Salvaging a 1961 Cruis-Along Clipper 29

Discussion in 'Boat Design' started by CBRent524, Oct 16, 2017.

  1. CBRent524
    Joined: Sep 2017
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    Location: Portsmouth, New Hampshire

    CBRent524 Junior Member

    Howdy,

    We found a wooden boat that has been neglected. The story is probably not uncommon. Back in the day the family summered on Lake Winnipesaukee. Mom and Dad kept boating after the kids were grown. Mom passed in '78. Dad pulled the boat out of the water. Put it on blocks and covered it with a tarp. It has been ignored since then. Now Dad has passed. The kids want to clean up the property and put it on the market.

    The boat is ruined. The keel broke in several places and the hull is damaged beyond repair. However, there is plenty of mahogany in the boat. We went out and salvaged as much of the interior as we could. The hardware is pretty amazing too. Lots of heavy chrome plated brass.

    However, the hull is another story: tough to salvage. They used hundreds (thousands?) of copper screws to hold this boat together. We can't just knock the boat apart. The screws have to be carefully removed, or the wood is destroyed during removal.

    Can anyone suggest methods to deconstruct the hull? At this rate it will take as much work to salvage the wood as it did to build the hull! I have gained a new respect for the craftsmanship of these boats. This is a mahogany tank!

    Otherwise I'm not sure it makes sense to salvage the wood. I do want to save as much of the boat from the bonfire as possible, but it doesn't look good...

    Side note: the family tells me of the "other boat". It was bigger but closer to the house. It was such a harsh winter two/three years ago they went after it with a sawzall - fed it to their wood stoves bit by bit. :-(

    Any suggestions are appreciated.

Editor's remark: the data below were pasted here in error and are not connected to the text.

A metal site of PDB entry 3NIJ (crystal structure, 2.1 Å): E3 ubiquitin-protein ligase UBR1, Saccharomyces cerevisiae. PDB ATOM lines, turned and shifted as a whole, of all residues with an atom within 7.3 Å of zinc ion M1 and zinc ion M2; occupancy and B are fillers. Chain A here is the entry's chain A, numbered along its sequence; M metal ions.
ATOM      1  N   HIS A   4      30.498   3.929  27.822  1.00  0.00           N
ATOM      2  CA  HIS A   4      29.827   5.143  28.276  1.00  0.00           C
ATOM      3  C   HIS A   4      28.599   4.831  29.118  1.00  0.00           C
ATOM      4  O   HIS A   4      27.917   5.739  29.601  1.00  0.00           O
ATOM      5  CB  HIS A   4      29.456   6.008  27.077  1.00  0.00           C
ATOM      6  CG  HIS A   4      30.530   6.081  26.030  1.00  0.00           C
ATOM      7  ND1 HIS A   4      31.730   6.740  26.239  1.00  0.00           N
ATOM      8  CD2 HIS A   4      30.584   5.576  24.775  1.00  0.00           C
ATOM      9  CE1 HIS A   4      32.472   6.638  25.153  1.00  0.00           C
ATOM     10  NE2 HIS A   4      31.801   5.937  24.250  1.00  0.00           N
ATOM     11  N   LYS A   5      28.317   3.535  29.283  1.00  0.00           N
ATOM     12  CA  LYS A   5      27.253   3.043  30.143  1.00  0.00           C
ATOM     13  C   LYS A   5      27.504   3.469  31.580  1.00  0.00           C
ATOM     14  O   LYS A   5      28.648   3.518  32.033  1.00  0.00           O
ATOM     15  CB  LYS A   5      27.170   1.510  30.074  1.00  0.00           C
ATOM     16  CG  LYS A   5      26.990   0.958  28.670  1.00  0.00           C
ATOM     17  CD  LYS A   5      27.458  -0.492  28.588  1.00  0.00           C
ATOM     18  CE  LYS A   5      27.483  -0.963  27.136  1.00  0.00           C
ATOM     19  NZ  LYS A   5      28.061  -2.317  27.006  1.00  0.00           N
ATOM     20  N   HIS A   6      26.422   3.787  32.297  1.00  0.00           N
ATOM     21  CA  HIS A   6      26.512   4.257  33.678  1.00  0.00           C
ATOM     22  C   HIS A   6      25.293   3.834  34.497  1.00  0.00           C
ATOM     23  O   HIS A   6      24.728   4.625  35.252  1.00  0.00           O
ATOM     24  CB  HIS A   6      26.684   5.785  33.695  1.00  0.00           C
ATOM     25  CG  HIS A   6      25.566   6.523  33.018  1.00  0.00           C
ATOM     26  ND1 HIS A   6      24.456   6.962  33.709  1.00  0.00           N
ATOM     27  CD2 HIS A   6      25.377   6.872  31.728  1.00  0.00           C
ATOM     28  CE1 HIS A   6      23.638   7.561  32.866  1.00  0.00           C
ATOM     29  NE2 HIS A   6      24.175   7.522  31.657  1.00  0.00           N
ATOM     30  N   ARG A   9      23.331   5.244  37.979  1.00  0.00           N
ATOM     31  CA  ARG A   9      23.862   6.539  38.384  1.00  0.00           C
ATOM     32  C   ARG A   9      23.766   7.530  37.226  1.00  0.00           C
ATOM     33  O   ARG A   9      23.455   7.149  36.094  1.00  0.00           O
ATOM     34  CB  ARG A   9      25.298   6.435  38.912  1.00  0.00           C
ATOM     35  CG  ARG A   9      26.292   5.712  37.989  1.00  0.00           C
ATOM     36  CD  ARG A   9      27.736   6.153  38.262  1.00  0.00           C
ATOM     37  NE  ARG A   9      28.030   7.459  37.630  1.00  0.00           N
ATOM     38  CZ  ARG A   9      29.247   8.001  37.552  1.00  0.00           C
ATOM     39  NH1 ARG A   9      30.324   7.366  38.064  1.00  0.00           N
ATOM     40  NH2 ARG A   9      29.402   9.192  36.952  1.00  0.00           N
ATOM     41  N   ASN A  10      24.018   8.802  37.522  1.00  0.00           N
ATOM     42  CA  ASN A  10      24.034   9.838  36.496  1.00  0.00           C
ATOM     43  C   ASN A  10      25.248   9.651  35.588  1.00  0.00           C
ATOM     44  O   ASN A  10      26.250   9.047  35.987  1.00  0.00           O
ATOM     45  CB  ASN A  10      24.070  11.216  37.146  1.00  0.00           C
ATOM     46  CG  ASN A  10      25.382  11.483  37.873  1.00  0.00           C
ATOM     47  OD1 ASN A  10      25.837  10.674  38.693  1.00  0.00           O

ß!
     
  2. Mr Efficiency
    Joined: Oct 2010
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    Mr Efficiency Senior Member

    What are you intending to do with the salvaged timber ?
     
  3. CBRent524
    Joined: Sep 2017
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    Location: Portsmouth, New Hampshire

    CBRent524 Junior Member

    In a perfect world I'd be able to salvage enough mahogany to build a 18 foot runabout. I thought I'd be able to rip it down to 4" or 6" wide and plane it down to remove imperfections. I don't know if this is feasible at this point.

    We will spend one more day trying to harvest wood from the hull. The leading plan is to use a dowel cutter. The dowel cutter will go around the head of the screw. If that works my timber will have a thousand plugs in it...

    I did take a punky piece to the cabinetry shop. I hacked off the rotten area. Then ran it thru the band saw and planer (yes, triple checked for hardware). I swiped it with a few grades of sandpaper then wiped a coat of 5 minute epoxy on it. The result is beautiful. It's a shame to see it go to waste. I'm not sure it makes sense at this point.

    ß!
     
  4. Mr Efficiency
    Joined: Oct 2010
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    Mr Efficiency Senior Member